WELLalarm Product Review


The WELLalarm Product Giveaway has been moved.

wellalarmcharmsA few months ago, I connected with Stephanie Cion after a Twitter conversation about the importance of medical IDs for children with disabilities, allergies, and other special circumstances. Stephanie is the founder of WELLalarm; she created the company after a near-death experience due to a medical condition. After speaking with Stephanie, both via email and on the phone, she offered a trial product for my daughter to use so that I could compare the WELLalarm product to our current medical ID solution – a MedicAlert bracelet.

“WELLalarm, incorporated in September 2007, is a next-generation emergency medical alert system that harnesses the power of technology and fashion to protect the lives of millions of people living with serious conditions and provide easy access to peace of mind. In the event of an emergency, first responders can access life-saving information from a WELLalarm™ account – such as blood type, allergies, medications and contact information – by entering the WELL-ID code found on a wallet card, key tag, sticker, label, bracelet or necklace. WELLcharms™ and WELLtags™ is WELLalarm’s line of sophisticated, smart jewelry that allow the wearer to identify their illness or allergy. Designed for both adults and children, wearers can have the confidence that life-saving information is only moments away.” Source: WELLalarm

The first thing that I like about the WELLalarm product is the wide variety of identification products available. There are traditional medical identification bracelets but many have a bit of a fashionable twist. One that struck me as quite unique is the bracelet with a bee charm on it to signify that the wearer is allergic to bees. Of course, this information is available the WELLalarm system but the charm adds an instant identification element to the product.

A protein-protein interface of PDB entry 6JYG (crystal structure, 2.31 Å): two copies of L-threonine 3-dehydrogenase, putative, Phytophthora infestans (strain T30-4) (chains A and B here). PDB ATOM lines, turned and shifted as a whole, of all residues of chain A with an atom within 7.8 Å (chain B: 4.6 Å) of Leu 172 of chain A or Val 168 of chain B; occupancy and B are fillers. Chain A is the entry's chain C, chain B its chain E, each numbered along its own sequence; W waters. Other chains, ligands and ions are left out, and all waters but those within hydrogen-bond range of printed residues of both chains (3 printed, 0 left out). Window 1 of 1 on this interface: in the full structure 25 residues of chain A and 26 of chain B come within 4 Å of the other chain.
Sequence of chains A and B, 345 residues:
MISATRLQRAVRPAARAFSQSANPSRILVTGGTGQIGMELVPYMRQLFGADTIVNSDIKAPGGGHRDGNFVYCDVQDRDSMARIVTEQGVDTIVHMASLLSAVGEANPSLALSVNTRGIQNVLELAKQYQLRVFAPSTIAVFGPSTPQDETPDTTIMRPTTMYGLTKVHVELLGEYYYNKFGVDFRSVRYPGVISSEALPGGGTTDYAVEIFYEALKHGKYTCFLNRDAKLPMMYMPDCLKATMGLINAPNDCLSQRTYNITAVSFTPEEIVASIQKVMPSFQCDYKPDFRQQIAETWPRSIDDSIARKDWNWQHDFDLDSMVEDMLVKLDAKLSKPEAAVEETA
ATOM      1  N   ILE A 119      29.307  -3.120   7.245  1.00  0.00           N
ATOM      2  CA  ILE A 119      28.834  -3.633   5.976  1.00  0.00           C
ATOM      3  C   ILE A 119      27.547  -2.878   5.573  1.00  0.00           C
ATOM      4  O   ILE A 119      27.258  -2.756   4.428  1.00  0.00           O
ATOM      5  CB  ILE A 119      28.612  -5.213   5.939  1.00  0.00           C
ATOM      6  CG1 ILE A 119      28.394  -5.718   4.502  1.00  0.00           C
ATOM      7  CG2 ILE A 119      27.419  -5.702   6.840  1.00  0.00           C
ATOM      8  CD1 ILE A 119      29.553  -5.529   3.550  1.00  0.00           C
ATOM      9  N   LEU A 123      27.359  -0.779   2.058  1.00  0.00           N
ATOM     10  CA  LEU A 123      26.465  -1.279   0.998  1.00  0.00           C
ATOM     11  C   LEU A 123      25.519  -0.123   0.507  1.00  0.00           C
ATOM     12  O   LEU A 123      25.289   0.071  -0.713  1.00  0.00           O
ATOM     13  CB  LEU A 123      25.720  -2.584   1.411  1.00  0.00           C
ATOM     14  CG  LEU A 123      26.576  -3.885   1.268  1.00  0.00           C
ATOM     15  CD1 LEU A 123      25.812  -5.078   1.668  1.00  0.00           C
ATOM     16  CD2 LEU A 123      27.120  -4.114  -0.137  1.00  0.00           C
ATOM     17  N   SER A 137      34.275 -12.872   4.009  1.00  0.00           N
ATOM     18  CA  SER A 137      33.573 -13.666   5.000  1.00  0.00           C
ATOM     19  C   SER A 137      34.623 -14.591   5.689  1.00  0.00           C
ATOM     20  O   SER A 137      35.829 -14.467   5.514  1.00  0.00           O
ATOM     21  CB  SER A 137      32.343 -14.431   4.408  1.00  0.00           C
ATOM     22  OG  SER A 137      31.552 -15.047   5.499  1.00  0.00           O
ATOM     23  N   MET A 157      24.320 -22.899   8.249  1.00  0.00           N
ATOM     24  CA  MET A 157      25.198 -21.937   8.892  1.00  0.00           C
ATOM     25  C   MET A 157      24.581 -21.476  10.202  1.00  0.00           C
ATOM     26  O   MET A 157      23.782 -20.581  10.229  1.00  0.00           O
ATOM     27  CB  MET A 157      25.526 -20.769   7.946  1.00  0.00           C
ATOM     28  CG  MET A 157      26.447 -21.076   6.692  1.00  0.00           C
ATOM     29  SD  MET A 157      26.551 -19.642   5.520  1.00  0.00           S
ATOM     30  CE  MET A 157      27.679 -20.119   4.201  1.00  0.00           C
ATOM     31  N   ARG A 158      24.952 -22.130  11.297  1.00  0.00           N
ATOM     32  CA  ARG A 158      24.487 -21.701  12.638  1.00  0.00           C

WELLalarm also sells a variety of kid-friendly medical identification products. One of the most difficult challenges I faced after purchasing bracelets for my children is the adjustment that they both had to make with something dangling from their ankle. I chose to purchase large bracelets and use them on their ankles in hopes that they wouldn’t notice the bracelet as much. Unfortunately, with their sensory sensitivities, it took quite some time for both of them to get used to it. Although it has been about a year, they are still irritated with them from time to time.

For those with sensory sensitive children, WELLalarm customers can use stickers or iron-on clothing labels to help identify their child’s medical needs. I find that the iron-on labels are great for jackets, backpacks, or other items carried frequently by school-aged children. The stickers can be placed on a stroller, car seat, etc.

In registering for the website, I found the process to be upfront and thorough. I was unsure whether to enter my name or my daughter’s name upon initial registration, but I had the same issue when registering for MedicAlert. Unlike MedicAlert, however, it was easy to go back and change the name and birth date to my daughter’s.

The information contained in the WELLalarm system is extremely comprehensive. In addition to medical conditions, allergies, and medications, the system also houses insurance information, a section to track any vaccinations or immunizations, a WELLcalendar, and much more.

My initial impression of both WELLalarm, and its founder Stephanie Cion, are extremely favorable. While I understand that MedicAlert has been around for decades, the WELLalarm products are a bit more technologically advanced and are a good fit for today’s families. As we get more time under our belt using the product (a beautiful necklace that my daughter actually enjoys wearing), I will be posting an updated review.

About Melissa

Melissa is the mother of two children on the autism spectrum and strives to provide information about all aspects of autism through her blog, The Autism Education Site. Follow Melissa on Twitter. Like me on Facebook.

© Melissa Hincha-Ownby and The Autism Education Site, 2008-2014.

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